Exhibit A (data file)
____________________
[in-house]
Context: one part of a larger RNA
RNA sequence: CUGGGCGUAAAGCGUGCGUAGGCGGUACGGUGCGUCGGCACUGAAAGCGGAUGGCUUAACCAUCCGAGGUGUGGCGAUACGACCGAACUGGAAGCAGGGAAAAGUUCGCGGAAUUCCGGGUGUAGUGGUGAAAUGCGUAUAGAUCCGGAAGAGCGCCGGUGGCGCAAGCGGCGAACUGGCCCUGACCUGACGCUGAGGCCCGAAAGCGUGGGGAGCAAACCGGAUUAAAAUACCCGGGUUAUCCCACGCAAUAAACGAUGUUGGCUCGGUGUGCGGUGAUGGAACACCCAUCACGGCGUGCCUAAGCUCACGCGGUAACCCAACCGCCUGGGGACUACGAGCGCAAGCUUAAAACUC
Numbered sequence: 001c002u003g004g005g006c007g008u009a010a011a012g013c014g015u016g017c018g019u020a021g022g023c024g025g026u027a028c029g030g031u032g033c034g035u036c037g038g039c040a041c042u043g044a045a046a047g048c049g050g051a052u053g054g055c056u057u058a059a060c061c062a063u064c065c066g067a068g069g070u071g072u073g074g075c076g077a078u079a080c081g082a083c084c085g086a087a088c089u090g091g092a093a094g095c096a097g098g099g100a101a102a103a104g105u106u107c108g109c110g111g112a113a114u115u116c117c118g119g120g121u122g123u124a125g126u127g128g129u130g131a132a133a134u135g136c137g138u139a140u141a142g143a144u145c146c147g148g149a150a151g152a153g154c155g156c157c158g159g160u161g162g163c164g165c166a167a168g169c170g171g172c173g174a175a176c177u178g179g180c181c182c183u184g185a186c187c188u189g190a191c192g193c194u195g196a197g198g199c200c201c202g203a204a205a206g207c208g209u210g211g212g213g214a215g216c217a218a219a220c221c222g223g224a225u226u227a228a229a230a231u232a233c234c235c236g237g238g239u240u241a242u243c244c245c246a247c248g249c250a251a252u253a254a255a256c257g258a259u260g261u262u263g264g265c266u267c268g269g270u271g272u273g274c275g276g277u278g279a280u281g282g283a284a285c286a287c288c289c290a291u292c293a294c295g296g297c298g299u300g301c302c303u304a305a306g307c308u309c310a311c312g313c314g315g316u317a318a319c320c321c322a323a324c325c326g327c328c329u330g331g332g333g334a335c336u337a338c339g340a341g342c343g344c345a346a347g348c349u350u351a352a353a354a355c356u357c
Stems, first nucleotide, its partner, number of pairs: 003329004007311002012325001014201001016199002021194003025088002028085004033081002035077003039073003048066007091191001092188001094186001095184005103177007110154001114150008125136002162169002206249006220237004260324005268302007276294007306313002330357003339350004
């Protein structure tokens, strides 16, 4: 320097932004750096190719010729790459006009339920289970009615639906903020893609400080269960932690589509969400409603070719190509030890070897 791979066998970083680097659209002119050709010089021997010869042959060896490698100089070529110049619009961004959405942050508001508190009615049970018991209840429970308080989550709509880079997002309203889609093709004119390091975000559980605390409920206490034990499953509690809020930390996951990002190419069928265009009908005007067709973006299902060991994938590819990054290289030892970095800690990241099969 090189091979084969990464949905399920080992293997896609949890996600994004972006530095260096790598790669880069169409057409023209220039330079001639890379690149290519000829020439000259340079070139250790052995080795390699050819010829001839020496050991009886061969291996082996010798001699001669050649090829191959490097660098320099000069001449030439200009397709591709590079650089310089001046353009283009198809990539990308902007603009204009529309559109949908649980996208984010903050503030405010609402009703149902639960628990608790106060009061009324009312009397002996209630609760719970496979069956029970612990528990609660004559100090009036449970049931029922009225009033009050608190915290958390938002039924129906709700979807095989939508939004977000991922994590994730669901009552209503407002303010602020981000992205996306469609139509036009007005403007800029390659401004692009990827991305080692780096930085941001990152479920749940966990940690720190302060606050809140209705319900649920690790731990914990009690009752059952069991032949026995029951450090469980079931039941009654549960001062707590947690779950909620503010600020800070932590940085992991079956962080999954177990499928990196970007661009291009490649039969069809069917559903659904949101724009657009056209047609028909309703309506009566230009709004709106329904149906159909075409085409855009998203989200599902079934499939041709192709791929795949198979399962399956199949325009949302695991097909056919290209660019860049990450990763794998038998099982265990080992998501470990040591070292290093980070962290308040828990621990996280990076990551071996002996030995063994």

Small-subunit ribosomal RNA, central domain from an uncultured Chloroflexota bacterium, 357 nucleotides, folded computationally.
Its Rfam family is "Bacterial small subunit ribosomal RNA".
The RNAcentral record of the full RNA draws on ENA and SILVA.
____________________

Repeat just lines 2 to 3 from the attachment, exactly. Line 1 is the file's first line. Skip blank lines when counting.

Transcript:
Context: one part of a larger RNA
RNA sequence: CUGGGCGUAAAGCGUGCGUAGGCGGUACGGUGCGUCGGCACUGAAAGCGGAUGGCUUAACCAUCCGAGGUGUGGCGAUACGACCGAACUGGAAGCAGGGAAAAGUUCGCGGAAUUCCGGGUGUAGUGGUGAAAUGCGUAUAGAUCCGGAAGAGCGCCGGUGGCGCAAGCGGCGAACUGGCCCUGACCUGACGCUGAGGCCCGAAAGCGUGGGGAGCAAACCGGAUUAAAAUACCCGGGUUAUCCCACGCAAUAAACGAUGUUGGCUCGGUGUGCGGUGAUGGAACACCCAUCACGGCGUGCCUAAGCUCACGCGGUAACCCAACCGCCUGGGGACUACGAGCGCAAGCUUAAAACUC